For this reason we will be supporting the action on the 10th which takes the form of a drive-in, in Whitehall, between Parliament Square and Trafalgar Square at 2.30pm

Best Regards


Steve McNamara

General Secretary

Published with kind permission of Steve McNamara 


Thursday, February 04, 2016

The Mayfair Mob, Taking The Ranks Back.

With the help of Hammersmith council, the Mayfair Mob managed to get the Shepard's Bush Taxi rank repainted last night.

This will clearly show private cars, delivery vans and of course Touts, that this is a working Licensed Taxi Rank and not for free parking. 

Also it is not acceptable for Taxis to park here and go shopping in Westfield. 
Please respect your fellow drivers. 

If you are passing and the rank is empty, please put on and give it ten minutes. 
Use it or lose it.

We have also been told Enforcement will be stepped up.
#Mayfairmob on the front line, taking the ranks back.

THE BLACK CAB KNOWLEDGE OF LONDON, Producing the best taxi drivers in the world

I've been send this article which appeared in the Dutch Media, giving support to the London Taxi trade and its drivers’.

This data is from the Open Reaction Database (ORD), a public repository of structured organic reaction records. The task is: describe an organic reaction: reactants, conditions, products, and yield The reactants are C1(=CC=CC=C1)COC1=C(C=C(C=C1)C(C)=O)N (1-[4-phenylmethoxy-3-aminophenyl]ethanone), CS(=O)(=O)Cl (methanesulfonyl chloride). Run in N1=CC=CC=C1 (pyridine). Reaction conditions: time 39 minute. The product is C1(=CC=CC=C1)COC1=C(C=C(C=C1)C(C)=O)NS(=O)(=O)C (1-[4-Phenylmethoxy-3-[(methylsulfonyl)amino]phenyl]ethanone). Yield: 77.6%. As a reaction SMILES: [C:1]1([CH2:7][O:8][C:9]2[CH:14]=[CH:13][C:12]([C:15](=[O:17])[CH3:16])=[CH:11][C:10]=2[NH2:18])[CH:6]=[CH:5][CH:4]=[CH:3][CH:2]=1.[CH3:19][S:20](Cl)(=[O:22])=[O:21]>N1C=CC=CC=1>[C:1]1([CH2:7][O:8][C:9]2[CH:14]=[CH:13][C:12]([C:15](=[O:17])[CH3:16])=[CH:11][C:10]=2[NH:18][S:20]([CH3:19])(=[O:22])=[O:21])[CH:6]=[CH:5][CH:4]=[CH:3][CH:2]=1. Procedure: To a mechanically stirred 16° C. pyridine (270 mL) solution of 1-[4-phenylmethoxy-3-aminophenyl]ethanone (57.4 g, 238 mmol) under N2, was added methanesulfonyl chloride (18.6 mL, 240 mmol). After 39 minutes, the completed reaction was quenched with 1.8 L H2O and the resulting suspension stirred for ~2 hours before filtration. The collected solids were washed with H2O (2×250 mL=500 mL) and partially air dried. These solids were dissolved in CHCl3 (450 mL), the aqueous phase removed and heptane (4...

The wife of a green badge who is Dutch saw this and has kindly translated it into English and thought it should be published for the London trade to read.:



Every month there are about a 1000 more private hire vehicles coming onto the streets London: mini cabs + Uber.


Resulting in even more queues and congestions in an already clogged-up ancient City with it narrow streets. Therefore, is it possible for the Black Cab to survive under these conditions with its highly regulated driver, vehicle and overheads?


Written by Titia Ketelaar,  29 December 2015.

Translation Marian Di Lieto.


This is what a Cabbie, the iconic driver of the famous London Black Cab knows by heart;

How to go from the centre: the Statue of Charles the I Island at Trafalgar Square, Charing Cross, to about 25000 streets within a 6 Mile radius.


Where, in the middle of the night, you can find a Chemist open. Or, how to find the quickest way through a web of streets from Mayfair to the Ritz Hotel at Green Park and the Lost and Found Property Office by Baker Street.


Where to drop off at the forever disrupted Liverpool Street Station.


Which pub is the nearest to whatever office, and that Kings Road and Kings Place are two completely different destinations!